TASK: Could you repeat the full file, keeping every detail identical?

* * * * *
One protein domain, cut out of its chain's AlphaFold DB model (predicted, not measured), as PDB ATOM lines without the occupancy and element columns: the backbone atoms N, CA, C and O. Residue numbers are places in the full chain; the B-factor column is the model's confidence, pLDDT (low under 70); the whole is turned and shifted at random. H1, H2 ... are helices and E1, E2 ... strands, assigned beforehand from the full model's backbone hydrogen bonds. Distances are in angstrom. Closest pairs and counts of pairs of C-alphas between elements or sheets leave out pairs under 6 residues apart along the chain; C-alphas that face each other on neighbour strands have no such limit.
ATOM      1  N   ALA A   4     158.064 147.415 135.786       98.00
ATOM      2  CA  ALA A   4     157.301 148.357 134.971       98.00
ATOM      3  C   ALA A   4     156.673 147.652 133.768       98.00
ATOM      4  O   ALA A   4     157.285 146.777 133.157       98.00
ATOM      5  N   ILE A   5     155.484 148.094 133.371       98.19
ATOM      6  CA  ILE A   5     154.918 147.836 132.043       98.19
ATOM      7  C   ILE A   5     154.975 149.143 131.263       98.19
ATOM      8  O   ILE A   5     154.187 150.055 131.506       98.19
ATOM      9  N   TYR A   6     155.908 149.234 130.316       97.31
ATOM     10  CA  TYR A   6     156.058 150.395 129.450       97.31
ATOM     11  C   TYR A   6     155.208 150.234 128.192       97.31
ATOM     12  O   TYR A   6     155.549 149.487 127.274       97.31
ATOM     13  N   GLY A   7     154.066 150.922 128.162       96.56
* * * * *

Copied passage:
One protein domain, cut out of its chain's AlphaFold DB model (predicted, not measured), as PDB ATOM lines without the occupancy and element columns: the backbone atoms N, CA, C and O. Residue numbers are places in the full chain; the B-factor column is the model's confidence, pLDDT (low under 70); the whole is turned and shifted at random. H1, H2 ... are helices and E1, E2 ... strands, assigned beforehand from the full model's backbone hydrogen bonds. Distances are in angstrom. Closest pairs and counts of pairs of C-alphas between elements or sheets leave out pairs under 6 residues apart along the chain; C-alphas that face each other on neighbour strands have no such limit.
ATOM      1  N   ALA A   4     158.064 147.415 135.786       98.00
ATOM      2  CA  ALA A   4     157.301 148.357 134.971       98.00
ATOM      3  C   ALA A   4     156.673 147.652 133.768       98.00
ATOM      4  O   ALA A   4     157.285 146.777 133.157       98.00
ATOM      5  N   ILE A   5     155.484 148.094 133.371       98.19
ATOM      6  CA  ILE A   5     154.918 147.836 132.043       98.19
ATOM      7  C   ILE A   5     154.975 149.143 131.263       98.19
ATOM      8  O   ILE A   5     154.187 150.055 131.506       98.19
ATOM      9  N   TYR A   6     155.908 149.234 130.316       97.31
ATOM     10  CA  TYR A   6     156.058 150.395 129.450       97.31
ATOM     11  C   TYR A   6     155.208 150.234 128.192       97.31
ATOM     12  O   TYR A   6     155.549 149.487 127.274       97.31
ATOM     13  N   GLY A   7     154.066 150.922 128.162       96.56